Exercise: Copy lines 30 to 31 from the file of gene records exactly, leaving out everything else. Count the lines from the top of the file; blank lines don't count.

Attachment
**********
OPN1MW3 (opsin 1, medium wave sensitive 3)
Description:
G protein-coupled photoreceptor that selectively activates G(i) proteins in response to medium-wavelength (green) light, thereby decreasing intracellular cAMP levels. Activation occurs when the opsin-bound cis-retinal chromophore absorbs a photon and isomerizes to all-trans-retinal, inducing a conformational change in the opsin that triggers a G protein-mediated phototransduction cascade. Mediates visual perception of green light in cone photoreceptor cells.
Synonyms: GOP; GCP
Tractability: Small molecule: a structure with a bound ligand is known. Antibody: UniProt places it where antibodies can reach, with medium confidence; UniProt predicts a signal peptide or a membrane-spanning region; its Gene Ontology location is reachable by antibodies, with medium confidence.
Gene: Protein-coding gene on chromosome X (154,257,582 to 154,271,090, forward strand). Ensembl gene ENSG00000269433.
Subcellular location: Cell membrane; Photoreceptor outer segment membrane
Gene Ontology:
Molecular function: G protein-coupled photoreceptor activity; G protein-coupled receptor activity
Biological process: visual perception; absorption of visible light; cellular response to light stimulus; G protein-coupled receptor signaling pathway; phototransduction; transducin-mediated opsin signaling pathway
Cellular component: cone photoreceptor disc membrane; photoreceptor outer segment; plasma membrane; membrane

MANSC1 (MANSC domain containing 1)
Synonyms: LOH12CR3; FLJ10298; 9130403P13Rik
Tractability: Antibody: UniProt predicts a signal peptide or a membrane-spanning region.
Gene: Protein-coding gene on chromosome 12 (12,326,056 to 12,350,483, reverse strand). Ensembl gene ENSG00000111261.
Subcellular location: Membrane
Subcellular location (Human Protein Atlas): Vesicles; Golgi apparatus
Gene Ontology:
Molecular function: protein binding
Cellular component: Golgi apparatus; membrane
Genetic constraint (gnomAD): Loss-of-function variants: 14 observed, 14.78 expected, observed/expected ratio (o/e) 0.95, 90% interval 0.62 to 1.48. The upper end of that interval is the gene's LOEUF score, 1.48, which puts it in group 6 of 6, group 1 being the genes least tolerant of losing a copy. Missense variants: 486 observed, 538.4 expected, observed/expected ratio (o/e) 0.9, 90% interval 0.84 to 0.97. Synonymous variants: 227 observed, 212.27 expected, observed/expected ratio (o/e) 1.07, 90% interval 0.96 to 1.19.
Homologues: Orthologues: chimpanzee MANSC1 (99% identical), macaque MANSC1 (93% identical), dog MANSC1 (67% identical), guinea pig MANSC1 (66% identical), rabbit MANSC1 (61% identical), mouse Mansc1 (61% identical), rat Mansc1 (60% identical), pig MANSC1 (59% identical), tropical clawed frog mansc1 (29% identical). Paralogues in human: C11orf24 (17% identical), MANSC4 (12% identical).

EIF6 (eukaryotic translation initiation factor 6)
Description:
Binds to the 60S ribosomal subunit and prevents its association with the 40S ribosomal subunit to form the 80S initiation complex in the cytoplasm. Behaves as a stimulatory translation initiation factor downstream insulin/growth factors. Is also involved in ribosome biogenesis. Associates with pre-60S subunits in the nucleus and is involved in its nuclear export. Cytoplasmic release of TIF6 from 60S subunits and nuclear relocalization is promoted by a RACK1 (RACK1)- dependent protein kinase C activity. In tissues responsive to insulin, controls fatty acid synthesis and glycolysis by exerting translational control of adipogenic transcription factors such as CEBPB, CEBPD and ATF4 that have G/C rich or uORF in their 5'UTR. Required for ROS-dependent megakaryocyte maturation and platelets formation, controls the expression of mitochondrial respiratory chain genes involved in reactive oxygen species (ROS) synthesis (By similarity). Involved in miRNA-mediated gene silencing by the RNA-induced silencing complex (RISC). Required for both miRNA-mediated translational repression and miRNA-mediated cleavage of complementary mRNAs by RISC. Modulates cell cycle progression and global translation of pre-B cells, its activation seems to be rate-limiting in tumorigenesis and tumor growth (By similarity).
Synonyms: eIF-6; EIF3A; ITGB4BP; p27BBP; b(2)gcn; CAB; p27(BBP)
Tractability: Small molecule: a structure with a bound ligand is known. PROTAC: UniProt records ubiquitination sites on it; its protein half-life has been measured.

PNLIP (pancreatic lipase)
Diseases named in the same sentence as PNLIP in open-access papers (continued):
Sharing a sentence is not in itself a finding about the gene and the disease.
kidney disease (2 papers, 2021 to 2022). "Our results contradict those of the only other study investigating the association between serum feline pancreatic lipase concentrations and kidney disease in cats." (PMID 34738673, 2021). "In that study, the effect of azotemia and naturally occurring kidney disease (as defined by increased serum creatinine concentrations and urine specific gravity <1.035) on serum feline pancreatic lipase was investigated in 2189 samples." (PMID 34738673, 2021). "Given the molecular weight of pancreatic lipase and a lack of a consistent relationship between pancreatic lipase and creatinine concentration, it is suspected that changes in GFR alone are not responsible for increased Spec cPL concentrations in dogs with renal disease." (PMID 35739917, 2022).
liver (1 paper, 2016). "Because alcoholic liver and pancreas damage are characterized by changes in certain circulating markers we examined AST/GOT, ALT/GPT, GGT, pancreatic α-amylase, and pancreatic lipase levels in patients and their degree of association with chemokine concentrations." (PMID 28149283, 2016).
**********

Sharing a sentence is not in itself a finding about the gene and the disease.
kidney disease (2 papers, 2021 to 2022). "Our results contradict those of the only other study investigating the association between serum feline pancreatic lipase concentrations and kidney disease in cats." (PMID 34738673, 2021). "In that study, the effect of azotemia and naturally occurring kidney disease (as defined by increased serum creatinine concentrations and urine specific gravity <1.035) on serum feline pancreatic lipase was investigated in 2189 samples." (PMID 34738673, 2021). "Given the molecular weight of pancreatic lipase and a lack of a consistent relationship between pancreatic lipase and creatinine concentration, it is suspected that changes in GFR alone are not responsible for increased Spec cPL concentrations in dogs with renal disease." (PMID 35739917, 2022).